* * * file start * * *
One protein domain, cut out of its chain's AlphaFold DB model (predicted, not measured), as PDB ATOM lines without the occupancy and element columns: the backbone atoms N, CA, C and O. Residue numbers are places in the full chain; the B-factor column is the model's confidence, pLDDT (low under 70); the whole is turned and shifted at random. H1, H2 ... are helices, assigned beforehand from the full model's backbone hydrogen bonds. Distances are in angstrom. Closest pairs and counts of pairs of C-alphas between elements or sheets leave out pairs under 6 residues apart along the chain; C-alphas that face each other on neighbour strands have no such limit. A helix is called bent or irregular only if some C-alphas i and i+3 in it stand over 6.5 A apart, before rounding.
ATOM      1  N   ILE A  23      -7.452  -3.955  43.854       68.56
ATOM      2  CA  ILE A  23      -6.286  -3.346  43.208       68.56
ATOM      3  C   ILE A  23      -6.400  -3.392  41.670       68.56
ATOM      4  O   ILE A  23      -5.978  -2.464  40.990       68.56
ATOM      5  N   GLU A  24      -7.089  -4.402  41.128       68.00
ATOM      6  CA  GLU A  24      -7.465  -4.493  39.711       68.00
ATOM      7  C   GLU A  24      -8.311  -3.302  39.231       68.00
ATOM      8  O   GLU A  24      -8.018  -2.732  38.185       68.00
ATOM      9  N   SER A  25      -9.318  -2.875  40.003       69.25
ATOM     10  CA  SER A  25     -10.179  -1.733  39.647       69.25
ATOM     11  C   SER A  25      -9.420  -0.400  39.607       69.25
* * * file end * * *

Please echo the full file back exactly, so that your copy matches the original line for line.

One protein domain, cut out of its chain's AlphaFold DB model (predicted, not measured), as PDB ATOM lines without the occupancy and element columns: the backbone atoms N, CA, C and O. Residue numbers are places in the full chain; the B-factor column is the model's confidence, pLDDT (low under 70); the whole is turned and shifted at random. H1, H2 ... are helices, assigned beforehand from the full model's backbone hydrogen bonds. Distances are in angstrom. Closest pairs and counts of pairs of C-alphas between elements or sheets leave out pairs under 6 residues apart along the chain; C-alphas that face each other on neighbour strands have no such limit. A helix is called bent or irregular only if some C-alphas i and i+3 in it stand over 6.5 A apart, before rounding.
ATOM      1  N   ILE A  23      -7.452  -3.955  43.854       68.56
ATOM      2  CA  ILE A  23      -6.286  -3.346  43.208       68.56
ATOM      3  C   ILE A  23      -6.400  -3.392  41.670       68.56
ATOM      4  O   ILE A  23      -5.978  -2.464  40.990       68.56
ATOM      5  N   GLU A  24      -7.089  -4.402  41.128       68.00
ATOM      6  CA  GLU A  24      -7.465  -4.493  39.711       68.00
ATOM      7  C   GLU A  24      -8.311  -3.302  39.231       68.00
ATOM      8  O   GLU A  24      -8.018  -2.732  38.185       68.00
ATOM      9  N   SER A  25      -9.318  -2.875  40.003       69.25
ATOM     10  CA  SER A  25     -10.179  -1.733  39.647       69.25
ATOM     11  C   SER A  25      -9.420  -0.400  39.607       69.25